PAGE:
Don Davis’s article highlighted how the DFL abandoned the registrars:

The Minnesota House has failed to override Gov. Mark Dayton’s veto of funding to reimburse local offices who struggled with the state’s new driver registration system.

It’s just the second attempted override in Dayton’s tenure. With just 79 House members voting to override Dayton on Sunday, it fell short of the required 90-vote margin. Most Democrats voted against overriding Dayton’s veto.
Dayton struck down the bill Saturday, saying lawmakers should have paired it with funding to fix MNLARS. That money is in a separate bill passed by the Legislature. MNLARS was plagued by problems since its summer launch. GOP Rep. Dave Baker says lawmakers owe it to deputy registrars to reimburse them for their extra costs due to problems with the system.

DFL members who voted for the bill initially voted to sustain Gov. Dayton’s veto. That means that they put Gov. Dayton’s vanity ahead of the registrar’s financial needs. Saying that Speaker Daudt was upset with Gov. Dayton is understatement. Watch Speaker Daudt’s body language during this press availability:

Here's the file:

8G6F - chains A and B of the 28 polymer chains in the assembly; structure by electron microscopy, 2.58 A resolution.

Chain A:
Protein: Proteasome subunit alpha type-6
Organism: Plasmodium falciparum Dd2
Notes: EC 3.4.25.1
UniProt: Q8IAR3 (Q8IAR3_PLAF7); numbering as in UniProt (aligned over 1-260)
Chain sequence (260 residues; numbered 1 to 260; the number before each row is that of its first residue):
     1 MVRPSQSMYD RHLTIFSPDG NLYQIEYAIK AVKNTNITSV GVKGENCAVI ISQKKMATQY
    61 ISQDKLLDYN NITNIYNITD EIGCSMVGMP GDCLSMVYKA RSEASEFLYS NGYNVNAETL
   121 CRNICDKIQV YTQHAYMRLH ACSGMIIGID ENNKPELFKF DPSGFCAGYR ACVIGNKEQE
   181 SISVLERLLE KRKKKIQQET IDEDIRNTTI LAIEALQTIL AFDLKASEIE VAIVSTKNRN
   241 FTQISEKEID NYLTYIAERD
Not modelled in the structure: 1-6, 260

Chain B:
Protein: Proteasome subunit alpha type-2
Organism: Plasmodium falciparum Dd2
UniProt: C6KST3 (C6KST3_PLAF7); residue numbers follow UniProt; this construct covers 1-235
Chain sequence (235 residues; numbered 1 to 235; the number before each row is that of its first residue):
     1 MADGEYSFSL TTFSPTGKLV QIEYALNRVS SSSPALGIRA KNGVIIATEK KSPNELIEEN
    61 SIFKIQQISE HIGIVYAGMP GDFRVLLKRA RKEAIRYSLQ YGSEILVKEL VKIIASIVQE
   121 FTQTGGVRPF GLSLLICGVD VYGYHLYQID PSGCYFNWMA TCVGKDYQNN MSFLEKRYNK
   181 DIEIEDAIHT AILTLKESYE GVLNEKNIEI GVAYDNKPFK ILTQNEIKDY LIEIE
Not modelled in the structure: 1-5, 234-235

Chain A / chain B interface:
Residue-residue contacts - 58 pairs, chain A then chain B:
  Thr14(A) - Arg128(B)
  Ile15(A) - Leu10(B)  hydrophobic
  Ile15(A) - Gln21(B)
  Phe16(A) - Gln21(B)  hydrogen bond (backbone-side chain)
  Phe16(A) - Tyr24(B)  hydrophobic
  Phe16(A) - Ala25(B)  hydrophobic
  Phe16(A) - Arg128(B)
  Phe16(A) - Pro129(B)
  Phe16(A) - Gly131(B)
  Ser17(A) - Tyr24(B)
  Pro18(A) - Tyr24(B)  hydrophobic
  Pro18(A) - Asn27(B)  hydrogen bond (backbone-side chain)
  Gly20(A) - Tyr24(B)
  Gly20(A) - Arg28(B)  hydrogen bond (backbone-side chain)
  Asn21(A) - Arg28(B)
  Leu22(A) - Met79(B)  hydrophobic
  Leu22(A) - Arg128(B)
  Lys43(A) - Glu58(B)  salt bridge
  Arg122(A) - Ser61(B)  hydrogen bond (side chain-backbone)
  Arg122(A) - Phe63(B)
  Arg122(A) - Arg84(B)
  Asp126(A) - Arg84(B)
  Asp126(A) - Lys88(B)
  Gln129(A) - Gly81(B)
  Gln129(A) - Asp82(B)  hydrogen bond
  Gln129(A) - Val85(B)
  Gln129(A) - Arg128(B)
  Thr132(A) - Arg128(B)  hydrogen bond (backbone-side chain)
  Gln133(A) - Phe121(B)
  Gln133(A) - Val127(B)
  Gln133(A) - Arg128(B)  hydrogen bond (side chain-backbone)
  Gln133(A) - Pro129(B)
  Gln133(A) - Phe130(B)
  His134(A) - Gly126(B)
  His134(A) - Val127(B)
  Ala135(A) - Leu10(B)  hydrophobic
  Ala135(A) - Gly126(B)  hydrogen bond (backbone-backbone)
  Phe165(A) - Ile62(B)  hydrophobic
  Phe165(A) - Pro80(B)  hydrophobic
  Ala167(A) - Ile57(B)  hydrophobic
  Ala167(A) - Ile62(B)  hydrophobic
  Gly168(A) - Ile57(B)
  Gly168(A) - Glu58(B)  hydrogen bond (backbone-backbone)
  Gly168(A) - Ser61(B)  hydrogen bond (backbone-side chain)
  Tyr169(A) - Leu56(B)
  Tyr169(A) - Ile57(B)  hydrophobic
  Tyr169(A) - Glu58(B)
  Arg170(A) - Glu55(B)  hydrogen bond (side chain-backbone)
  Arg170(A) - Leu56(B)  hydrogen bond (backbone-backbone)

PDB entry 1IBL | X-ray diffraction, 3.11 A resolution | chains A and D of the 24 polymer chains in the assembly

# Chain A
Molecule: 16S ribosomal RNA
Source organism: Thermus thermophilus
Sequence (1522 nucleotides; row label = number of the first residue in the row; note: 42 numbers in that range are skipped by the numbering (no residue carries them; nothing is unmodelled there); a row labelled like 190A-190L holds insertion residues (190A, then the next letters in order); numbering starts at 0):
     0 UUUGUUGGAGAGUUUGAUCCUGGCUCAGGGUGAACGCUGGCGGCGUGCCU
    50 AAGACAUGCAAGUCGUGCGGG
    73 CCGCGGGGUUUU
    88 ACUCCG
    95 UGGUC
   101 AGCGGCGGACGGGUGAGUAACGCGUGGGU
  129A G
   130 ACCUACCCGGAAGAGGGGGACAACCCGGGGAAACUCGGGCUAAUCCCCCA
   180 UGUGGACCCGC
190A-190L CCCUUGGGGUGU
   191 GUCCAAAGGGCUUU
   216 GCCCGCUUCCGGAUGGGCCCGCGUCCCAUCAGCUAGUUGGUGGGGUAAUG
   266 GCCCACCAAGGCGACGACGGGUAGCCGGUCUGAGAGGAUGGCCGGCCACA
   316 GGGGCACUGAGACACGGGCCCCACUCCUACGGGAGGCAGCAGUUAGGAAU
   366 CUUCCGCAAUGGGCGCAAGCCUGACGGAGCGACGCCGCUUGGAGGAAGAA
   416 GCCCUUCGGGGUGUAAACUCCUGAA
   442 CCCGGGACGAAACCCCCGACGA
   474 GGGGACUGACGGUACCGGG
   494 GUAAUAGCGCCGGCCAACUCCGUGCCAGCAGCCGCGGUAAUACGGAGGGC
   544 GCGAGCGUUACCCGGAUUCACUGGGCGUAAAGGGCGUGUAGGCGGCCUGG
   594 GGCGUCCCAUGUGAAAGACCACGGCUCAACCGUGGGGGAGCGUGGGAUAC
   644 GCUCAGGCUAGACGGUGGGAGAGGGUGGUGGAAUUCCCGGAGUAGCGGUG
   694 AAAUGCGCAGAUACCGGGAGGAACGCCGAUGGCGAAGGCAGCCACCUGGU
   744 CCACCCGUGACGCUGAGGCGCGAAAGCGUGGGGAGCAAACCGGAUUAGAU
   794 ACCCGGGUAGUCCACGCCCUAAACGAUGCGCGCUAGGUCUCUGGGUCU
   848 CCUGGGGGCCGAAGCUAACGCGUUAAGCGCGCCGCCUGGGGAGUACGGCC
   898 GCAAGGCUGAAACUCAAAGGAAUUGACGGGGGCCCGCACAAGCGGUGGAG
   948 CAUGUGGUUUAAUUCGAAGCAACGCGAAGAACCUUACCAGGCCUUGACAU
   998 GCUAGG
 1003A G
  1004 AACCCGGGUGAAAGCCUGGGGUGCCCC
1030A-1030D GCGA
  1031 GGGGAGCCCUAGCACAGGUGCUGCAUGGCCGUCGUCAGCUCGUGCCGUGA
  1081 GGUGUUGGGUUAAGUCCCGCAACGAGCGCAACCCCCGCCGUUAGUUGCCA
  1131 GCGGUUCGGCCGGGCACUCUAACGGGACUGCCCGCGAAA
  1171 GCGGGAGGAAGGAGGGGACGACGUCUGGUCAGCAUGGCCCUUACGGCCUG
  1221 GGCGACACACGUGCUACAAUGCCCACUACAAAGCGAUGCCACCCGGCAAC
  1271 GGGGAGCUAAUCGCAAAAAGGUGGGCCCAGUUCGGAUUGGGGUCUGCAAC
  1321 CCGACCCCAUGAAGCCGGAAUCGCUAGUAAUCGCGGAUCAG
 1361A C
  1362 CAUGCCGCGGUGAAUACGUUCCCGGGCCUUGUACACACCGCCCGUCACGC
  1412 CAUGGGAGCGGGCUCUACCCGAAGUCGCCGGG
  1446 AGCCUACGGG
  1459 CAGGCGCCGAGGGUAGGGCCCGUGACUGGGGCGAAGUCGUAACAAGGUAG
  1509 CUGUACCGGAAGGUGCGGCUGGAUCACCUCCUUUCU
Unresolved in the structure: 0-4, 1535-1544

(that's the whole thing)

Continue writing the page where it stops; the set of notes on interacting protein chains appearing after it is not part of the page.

About 12:25 into the press availability, Speaker Daudt spoke to the registrars bill, saying “Well, the deputy registrar bill, we are extremely disappointed that the Governor vetoed that bill. Even in his veto letter, he said that “I support this money for the deputy registrars. Confusing. Again, he keeps saying ‘send me a bill — an individual bill all by itself — a standalone bill’ and he vetoes it anyway. In reality, this bill had 101 votes going out of the House. I think we’re going to find out tonight if Democrats stand behind making these deputy registrars whole for the losses that have been incurred by the disaster called MNLARS and I hope that Democrats will stand with Republicans tonight behind these deputy registrars instead of standing behind this governor who has literally gone back on his word to these people.”